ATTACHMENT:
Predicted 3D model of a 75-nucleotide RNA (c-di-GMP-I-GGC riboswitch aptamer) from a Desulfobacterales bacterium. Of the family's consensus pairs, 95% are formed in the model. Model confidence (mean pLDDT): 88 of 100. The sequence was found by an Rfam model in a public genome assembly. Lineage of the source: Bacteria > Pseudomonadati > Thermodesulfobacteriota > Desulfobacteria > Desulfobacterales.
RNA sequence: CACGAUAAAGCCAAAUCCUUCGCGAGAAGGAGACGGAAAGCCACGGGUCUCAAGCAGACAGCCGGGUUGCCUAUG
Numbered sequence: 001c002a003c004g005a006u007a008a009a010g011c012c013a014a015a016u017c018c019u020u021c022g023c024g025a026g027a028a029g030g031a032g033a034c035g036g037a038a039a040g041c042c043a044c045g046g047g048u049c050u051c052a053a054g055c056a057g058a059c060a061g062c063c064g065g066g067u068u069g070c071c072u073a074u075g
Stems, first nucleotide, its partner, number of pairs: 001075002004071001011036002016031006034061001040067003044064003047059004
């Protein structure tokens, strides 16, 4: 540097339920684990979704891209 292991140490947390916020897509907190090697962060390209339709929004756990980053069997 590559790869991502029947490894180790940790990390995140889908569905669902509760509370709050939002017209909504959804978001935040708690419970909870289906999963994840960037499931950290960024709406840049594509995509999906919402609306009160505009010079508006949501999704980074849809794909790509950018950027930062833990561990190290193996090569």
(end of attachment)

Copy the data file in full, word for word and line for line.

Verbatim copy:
Predicted 3D model of a 75-nucleotide RNA (c-di-GMP-I-GGC riboswitch aptamer) from a Desulfobacterales bacterium. Of the family's consensus pairs, 95% are formed in the model. Model confidence (mean pLDDT): 88 of 100. The sequence was found by an Rfam model in a public genome assembly. Lineage of the source: Bacteria > Pseudomonadati > Thermodesulfobacteriota > Desulfobacteria > Desulfobacterales.
RNA sequence: CACGAUAAAGCCAAAUCCUUCGCGAGAAGGAGACGGAAAGCCACGGGUCUCAAGCAGACAGCCGGGUUGCCUAUG
Numbered sequence: 001c002a003c004g005a006u007a008a009a010g011c012c013a014a015a016u017c018c019u020u021c022g023c024g025a026g027a028a029g030g031a032g033a034c035g036g037a038a039a040g041c042c043a044c045g046g047g048u049c050u051c052a053a054g055c056a057g058a059c060a061g062c063c064g065g066g067u068u069g070c071c072u073a074u075g
Stems, first nucleotide, its partner, number of pairs: 001075002004071001011036002016031006034061001040067003044064003047059004
């Protein structure tokens, strides 16, 4: 540097339920684990979704891209 292991140490947390916020897509907190090697962060390209339709929004756990980053069997 590559790869991502029947490894180790940790990390995140889908569905669902509760509370709050939002017209909504959804978001935040708690419970909870289906999963994840960037499931950290960024709406840049594509995509999906919402609306009160505009010079508006949501999704980074849809794909790509950018950027930062833990561990190290193996090569």